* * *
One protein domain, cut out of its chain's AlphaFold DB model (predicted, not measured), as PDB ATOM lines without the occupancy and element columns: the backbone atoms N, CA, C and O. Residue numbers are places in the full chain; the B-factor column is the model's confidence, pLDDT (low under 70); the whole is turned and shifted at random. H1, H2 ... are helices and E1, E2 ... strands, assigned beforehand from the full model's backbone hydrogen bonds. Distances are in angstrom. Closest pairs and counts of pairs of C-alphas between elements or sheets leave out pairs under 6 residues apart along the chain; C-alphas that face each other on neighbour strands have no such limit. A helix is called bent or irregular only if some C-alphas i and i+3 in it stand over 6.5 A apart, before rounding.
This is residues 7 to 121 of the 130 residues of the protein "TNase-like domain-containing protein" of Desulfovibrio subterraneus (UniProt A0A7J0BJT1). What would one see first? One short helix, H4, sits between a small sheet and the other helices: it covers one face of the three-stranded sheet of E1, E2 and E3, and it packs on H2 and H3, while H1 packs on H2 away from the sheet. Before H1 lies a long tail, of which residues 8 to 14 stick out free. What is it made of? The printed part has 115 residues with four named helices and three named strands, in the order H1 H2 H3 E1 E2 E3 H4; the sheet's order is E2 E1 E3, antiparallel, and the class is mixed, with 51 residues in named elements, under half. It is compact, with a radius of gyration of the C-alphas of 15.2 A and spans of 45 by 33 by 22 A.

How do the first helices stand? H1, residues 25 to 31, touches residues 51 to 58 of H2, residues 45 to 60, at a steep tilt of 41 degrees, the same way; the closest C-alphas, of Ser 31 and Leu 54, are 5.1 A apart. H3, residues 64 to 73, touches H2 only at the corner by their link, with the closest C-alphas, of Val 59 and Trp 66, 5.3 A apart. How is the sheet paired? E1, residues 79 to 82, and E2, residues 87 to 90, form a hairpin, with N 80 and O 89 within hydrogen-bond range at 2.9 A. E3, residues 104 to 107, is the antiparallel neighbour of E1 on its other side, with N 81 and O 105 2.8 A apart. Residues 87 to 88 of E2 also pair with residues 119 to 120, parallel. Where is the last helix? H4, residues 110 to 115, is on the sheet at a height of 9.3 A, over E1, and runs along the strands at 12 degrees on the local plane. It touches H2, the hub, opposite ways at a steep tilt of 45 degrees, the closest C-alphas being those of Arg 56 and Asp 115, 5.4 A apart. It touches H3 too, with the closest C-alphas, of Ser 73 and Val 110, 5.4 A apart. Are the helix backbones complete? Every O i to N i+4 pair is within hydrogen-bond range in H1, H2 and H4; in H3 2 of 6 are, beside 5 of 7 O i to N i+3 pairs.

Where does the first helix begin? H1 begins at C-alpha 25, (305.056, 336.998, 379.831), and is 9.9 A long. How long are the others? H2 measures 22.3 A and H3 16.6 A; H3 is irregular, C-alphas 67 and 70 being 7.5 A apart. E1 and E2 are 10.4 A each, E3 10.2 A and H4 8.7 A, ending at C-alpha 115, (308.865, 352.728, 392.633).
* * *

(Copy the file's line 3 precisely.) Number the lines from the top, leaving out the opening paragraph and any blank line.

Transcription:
Where does the first helix begin? H1 begins at C-alpha 25, (305.056, 336.998, 379.831), and is 9.9 A long. How long are the others? H2 measures 22.3 A and H3 16.6 A; H3 is irregular, C-alphas 67 and 70 being 7.5 A apart. E1 and E2 are 10.4 A each, E3 10.2 A and H4 8.7 A, ending at C-alpha 115, (308.865, 352.728, 392.633).